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Why are we convincing kids they will fail in school?
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“We’re going to do badly in school next year because there are going to be more kids in my classroom.” – Words of an elementary student on a San Francisco TV station news report.

We should be ashamed of ourselves.

Not just for the stupidity of our collective unbridled greed and wanting our cake today and making the next generation pay for it, but for our convincing young people doing with less means you have no choice but to lower your standards and expectations.
Life is about choices.

Less interaction with teachers can be countered by many youth by simply placing a higher priority on their education. It may mean less time spent pursuing sports, playing video games or watching TV. It probably means their parents will have to step up to the plate a bit more as well. It doesn’t, however, mean they are doomed to get less and less out of school.

Young people generally live up to adult expectations. Tell a kid they’re worthless enough times and you’ve destroyed a kid. Tell them enough times that they are going to suffer essentially with less teachers and your prediction will come true.
This is not to sugarcoat the budget crisis. It is daunting.

What it is not is the end of the world unless, of course, you convince everyone that everything is going to go down the toilet including a kids’ shot at an education.

Seventy years ago, an entire generation of kids faced their childhood doing with less. It was called the Great Depression. Yet many found the way to learn. They found the way to get through college without scholarships by taking two to three part-time jobs washing dishes and such while spending virtually every free moment they had studying. Adults didn’t tell them they were doomed. They told them hard work and perseverance will get you through this.

From that generation came the intellectual drive and will power that led to life as we enjoy it today from computers and the internet to cutting edge medicine, space travel and more. The foundation for the good life that we have essentially squandered with greed came from an economic time that makes what we are going through seem like a walk in the park by comparison.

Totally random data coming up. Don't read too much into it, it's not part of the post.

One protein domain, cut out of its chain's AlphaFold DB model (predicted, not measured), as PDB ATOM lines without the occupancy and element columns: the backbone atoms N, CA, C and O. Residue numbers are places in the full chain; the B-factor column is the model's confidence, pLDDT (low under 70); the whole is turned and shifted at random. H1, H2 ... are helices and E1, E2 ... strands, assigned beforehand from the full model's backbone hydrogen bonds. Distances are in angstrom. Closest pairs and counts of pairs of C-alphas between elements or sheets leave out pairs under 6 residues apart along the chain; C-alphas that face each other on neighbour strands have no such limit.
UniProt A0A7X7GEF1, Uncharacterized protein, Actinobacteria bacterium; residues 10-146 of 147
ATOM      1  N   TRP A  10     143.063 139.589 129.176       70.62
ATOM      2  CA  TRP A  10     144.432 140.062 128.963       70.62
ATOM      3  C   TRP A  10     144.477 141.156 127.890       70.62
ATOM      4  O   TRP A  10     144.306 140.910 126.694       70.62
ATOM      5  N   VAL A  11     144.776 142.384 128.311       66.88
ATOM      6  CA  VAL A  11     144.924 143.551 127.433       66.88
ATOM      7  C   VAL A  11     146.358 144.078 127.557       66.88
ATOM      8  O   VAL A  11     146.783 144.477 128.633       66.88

Today, you can’t turn on the TV without a chorus line of endless Chicken Littles telling you how state budget cuts are going to kill off everyone from handicapped people and the homeless to the low-income.  I seriously doubt you heard that much high pitched moaning and groaning during the Depression. People took what opportunity they had and worked hard at it to make things work.

Was it easy? No. Were people always successful? No.

In our head-long rush to create the twisted idea of a perfect Utopia where nobody fails, we’ve deprived a large chunk of a generation of youth of the rewards and triumphs that can come from failing and making do with fewer resources. You can’t truly succeed until you’ve encountered and dealt with adversity.

That is not to say the generation of youth working their way to adulthood short. There are many who understand what they need to do to succeed in life.

Unfortunately many adults without realizing it are working overtime to convince many youth they are going to fail and have a less fulfilling life because the state is cutting back due to the lack of money.

It is a self-fulfilling prophecy that threatens to poison the spirit and drive that is necessary to move America – and all of us – forward.

To contact Dennis Wyatt, e-mail